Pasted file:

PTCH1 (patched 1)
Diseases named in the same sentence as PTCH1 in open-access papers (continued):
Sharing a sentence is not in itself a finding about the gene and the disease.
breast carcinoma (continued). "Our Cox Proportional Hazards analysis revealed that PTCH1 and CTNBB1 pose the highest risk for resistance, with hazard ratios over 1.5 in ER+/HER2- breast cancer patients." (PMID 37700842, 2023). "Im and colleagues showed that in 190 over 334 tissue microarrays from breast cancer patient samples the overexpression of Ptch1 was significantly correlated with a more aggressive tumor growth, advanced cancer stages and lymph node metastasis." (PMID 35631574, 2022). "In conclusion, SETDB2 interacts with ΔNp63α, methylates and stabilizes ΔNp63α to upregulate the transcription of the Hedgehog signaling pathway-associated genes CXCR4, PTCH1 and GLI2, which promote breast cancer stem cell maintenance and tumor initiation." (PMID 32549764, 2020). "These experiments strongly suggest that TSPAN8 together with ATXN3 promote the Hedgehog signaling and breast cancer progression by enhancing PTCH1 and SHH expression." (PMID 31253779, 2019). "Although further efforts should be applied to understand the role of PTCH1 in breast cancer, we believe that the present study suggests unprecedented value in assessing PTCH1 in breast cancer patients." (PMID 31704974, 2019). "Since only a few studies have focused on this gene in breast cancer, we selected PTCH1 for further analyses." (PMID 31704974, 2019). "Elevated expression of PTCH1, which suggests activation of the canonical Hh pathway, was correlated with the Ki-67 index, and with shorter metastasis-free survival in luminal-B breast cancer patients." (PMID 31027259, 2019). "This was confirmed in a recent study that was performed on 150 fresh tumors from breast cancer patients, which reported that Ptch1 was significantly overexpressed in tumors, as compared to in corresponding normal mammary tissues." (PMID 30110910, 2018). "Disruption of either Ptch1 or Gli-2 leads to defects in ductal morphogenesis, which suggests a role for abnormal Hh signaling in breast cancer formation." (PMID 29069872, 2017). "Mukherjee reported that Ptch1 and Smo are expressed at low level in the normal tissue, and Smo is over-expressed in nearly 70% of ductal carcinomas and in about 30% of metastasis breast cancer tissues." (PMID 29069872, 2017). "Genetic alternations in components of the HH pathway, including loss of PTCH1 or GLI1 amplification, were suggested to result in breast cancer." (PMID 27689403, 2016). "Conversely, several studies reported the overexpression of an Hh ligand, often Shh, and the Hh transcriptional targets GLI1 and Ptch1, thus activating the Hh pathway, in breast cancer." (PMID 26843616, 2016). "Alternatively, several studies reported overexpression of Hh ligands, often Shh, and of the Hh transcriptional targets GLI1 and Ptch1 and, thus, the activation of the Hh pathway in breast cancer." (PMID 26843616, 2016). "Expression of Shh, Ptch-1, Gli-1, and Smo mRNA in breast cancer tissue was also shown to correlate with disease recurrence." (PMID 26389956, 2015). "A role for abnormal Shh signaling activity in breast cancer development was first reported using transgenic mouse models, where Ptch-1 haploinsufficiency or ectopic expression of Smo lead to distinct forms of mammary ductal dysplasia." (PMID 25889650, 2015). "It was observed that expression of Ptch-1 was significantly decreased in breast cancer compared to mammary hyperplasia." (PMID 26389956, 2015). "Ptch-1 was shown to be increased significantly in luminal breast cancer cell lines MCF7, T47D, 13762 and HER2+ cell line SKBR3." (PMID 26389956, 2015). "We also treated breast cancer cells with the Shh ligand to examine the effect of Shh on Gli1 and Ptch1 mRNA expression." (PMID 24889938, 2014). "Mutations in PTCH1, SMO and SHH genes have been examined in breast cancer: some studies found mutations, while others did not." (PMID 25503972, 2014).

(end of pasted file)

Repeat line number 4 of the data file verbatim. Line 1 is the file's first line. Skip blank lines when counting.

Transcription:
breast carcinoma (continued). "Our Cox Proportional Hazards analysis revealed that PTCH1 and CTNBB1 pose the highest risk for resistance, with hazard ratios over 1.5 in ER+/HER2- breast cancer patients." (PMID 37700842, 2023). "Im and colleagues showed that in 190 over 334 tissue microarrays from breast cancer patient samples the overexpression of Ptch1 was significantly correlated with a more aggressive tumor growth, advanced cancer stages and lymph node metastasis." (PMID 35631574, 2022). "In conclusion, SETDB2 interacts with ΔNp63α, methylates and stabilizes ΔNp63α to upregulate the transcription of the Hedgehog signaling pathway-associated genes CXCR4, PTCH1 and GLI2, which promote breast cancer stem cell maintenance and tumor initiation." (PMID 32549764, 2020). "These experiments strongly suggest that TSPAN8 together with ATXN3 promote the Hedgehog signaling and breast cancer progression by enhancing PTCH1 and SHH expression." (PMID 31253779, 2019). "Although further efforts should be applied to understand the role of PTCH1 in breast cancer, we believe that the present study suggests unprecedented value in assessing PTCH1 in breast cancer patients." (PMID 31704974, 2019). "Since only a few studies have focused on this gene in breast cancer, we selected PTCH1 for further analyses." (PMID 31704974, 2019). "Elevated expression of PTCH1, which suggests activation of the canonical Hh pathway, was correlated with the Ki-67 index, and with shorter metastasis-free survival in luminal-B breast cancer patients." (PMID 31027259, 2019). "This was confirmed in a recent study that was performed on 150 fresh tumors from breast cancer patients, which reported that Ptch1 was significantly overexpressed in tumors, as compared to in corresponding normal mammary tissues." (PMID 30110910, 2018). "Disruption of either Ptch1 or Gli-2 leads to defects in ductal morphogenesis, which suggests a role for abnormal Hh signaling in breast cancer formation." (PMID 29069872, 2017). "Mukherjee reported that Ptch1 and Smo are expressed at low level in the normal tissue, and Smo is over-expressed in nearly 70% of ductal carcinomas and in about 30% of metastasis breast cancer tissues." (PMID 29069872, 2017). "Genetic alternations in components of the HH pathway, including loss of PTCH1 or GLI1 amplification, were suggested to result in breast cancer." (PMID 27689403, 2016). "Conversely, several studies reported the overexpression of an Hh ligand, often Shh, and the Hh transcriptional targets GLI1 and Ptch1, thus activating the Hh pathway, in breast cancer." (PMID 26843616, 2016). "Alternatively, several studies reported overexpression of Hh ligands, often Shh, and of the Hh transcriptional targets GLI1 and Ptch1 and, thus, the activation of the Hh pathway in breast cancer." (PMID 26843616, 2016). "Expression of Shh, Ptch-1, Gli-1, and Smo mRNA in breast cancer tissue was also shown to correlate with disease recurrence." (PMID 26389956, 2015). "A role for abnormal Shh signaling activity in breast cancer development was first reported using transgenic mouse models, where Ptch-1 haploinsufficiency or ectopic expression of Smo lead to distinct forms of mammary ductal dysplasia." (PMID 25889650, 2015). "It was observed that expression of Ptch-1 was significantly decreased in breast cancer compared to mammary hyperplasia." (PMID 26389956, 2015). "Ptch-1 was shown to be increased significantly in luminal breast cancer cell lines MCF7, T47D, 13762 and HER2+ cell line SKBR3." (PMID 26389956, 2015). "We also treated breast cancer cells with the Shh ligand to examine the effect of Shh on Gli1 and Ptch1 mRNA expression." (PMID 24889938, 2014). "Mutations in PTCH1, SMO and SHH genes have been examined in breast cancer: some studies found mutations, while others did not." (PMID 25503972, 2014).